You omitted to mention with regard to the UK that the monarch here has more than a ceremonial role. No monarch this century has vetoed any part of the political process but has the power to do so in a number of ways. In addition, the upper house of Parliament is only partially elected with several bishops of the Church of England having seats as a right in the House of Lords. Testimony in our Courts of Law is given by oath on the Bible as does the swearing of many legal documents. People of other religions or no religion can ‘affirm’ but it is not regarded as having the force of the Anglican oath. Marriages outside of the Church of Wales and Church of Scotland are more complicated than under the auspices of the State Religion or the Registrar General for England and Wales.

    Reply
  17. J.C.5 months ago

    This Analysis is wrong on so many levels, that you don’t even know where to start. Obviously, there is a difference between a monarchy (like Britain or Thailand), which already restricts the position of the head of state to a very small minority, e.g. members of one single family, and supposedly democratic states, which disenfranchise non-muslim citizens (like Afghanistan or Algeria).

    Also one must distinguish between countries which clearly favour members of a certain religions and Lebanon, where the religious requirement is part of an intricate power-sharing agreement: while Lebanon’s head of state must be a Maronite Christian, the prime minister must be a Sunni Muslim and the speaker of the National Assembly a Shia Muslim.

    And concerning Andorra, the constitution does not stipulate that its head of state must be a Christian: Andorra has two co-heads of state, the president of France and the Roman Catholic bishop of Urgell. The former can of course be of any religion.

    Reply
  18. Dan the Mormon5 months ago

    I was surprised by the number of countries specifically restricting members of the clergy from leading the country. It shows the bias goes both ways: religious to non-religious and visa versa.

    Reply
    1. Michael5 months ago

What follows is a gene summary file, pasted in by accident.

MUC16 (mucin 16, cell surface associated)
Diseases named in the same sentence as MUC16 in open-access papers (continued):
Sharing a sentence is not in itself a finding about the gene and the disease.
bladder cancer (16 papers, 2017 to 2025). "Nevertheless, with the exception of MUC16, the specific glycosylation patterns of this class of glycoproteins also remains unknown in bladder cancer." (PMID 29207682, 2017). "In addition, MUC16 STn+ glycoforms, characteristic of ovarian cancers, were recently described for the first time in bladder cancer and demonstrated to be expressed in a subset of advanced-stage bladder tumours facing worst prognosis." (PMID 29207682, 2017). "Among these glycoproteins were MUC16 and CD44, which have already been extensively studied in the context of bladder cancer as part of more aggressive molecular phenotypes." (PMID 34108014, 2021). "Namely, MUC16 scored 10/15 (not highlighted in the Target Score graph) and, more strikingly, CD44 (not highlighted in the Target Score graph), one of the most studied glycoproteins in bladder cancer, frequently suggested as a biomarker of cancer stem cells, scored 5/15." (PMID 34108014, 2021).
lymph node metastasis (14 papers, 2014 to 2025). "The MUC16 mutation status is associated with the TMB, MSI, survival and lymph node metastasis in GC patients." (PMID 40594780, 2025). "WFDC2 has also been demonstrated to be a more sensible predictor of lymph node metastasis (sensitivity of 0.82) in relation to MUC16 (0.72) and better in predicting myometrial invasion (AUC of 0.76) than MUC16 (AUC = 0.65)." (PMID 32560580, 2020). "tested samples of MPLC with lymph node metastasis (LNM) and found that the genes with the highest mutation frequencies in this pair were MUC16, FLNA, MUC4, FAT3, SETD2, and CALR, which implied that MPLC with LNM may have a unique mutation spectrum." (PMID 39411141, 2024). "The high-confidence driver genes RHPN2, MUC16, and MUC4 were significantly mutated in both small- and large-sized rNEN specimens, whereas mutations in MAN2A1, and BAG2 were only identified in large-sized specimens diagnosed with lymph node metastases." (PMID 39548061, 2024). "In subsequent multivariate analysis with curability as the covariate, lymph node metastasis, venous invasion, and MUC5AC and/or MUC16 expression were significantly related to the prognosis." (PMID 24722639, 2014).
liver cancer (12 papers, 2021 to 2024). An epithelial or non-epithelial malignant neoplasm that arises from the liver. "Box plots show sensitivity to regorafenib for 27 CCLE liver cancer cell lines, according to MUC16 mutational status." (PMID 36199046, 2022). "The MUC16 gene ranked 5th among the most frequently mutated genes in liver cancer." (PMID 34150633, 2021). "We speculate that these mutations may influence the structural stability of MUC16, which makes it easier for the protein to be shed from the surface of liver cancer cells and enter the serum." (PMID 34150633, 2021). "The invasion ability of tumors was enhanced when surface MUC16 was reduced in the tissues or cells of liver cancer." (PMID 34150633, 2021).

I strongly disagree
      A head of state may be religious but she/he should never be a member of the clergy.
      Otherwise state and church would not be clearly separated.
      In switzerland the head(s) of state have to retire from every seat of any management boards which I think is also necessary (although easly circumvented).
      Probably the same in other countries but I don’t know.

      Reply
    2. Anon5 months ago

      It’s not bias against religious people, though, just against those whose careers are based on upholding one particular religion. I can see how that would be a compromise both of their duty of care to their congregations as well perhaps posing some issues about equal protection of all faiths.

      Reply
  19. Syed Aqeel5 months ago

    stereotyping should not find way through surveys. Most of the countries surveyed are muslim countries.
    In india, we have a prime minister who is a pujari (hindu priest), and a democratically elected pujari. Secondly, name me a european country whose head of state was a muslim, hindu or else. He has to be necessarily a christian or at times can be a jew. every country has kept a requirement for itself. Religion should not be seen as a hurdle.

    Reply
    1. Dan the Mormon5 months ago

      You make a good point. Even if a law isn’t on the books, there are de facto restrictions on who can lead a country. The USA, for example, has never had a President who claims to be any religion other than Protestant or Catholic (or maybe Deist if you look back far enough).

      Reply
    2. J.C.5 months ago

      A European country with a Muslim head of state? What about Bosnia-Herzegovina, Albania, Kosovo or Turkey? All of them have or head Muslim heads of state or co-heads of state.

      But that doesn’t matter, because this is not about which religion heads of state have, but which countries *require* theirs to be of a certain religion. That there has never been a German president, who was a Muslim, is therefore irrelevant. What’s relevant is, that there is no law or regulation whatsoever that would prohibit a Muslim from becoming president of Germany.

      Reply
    3. srishti5 months ago

      There’s a different between ‘can be’ legally or can be because of ‘social/demographic’ reasons. A Bahai/Hindu/Muslim may not be elected because people may not relate to them but can legally stand for elections whereas in Malaysia 40% of the non-Muslim population cannot stand for elections.The possibility of standing for elections by being given that right differs from the probability of getting elected. A person can stand as an atheist on the US but getting elected may prove a problem, but that doesn’t stop someone trying and starting a dialogue on the role of religion.

      Reply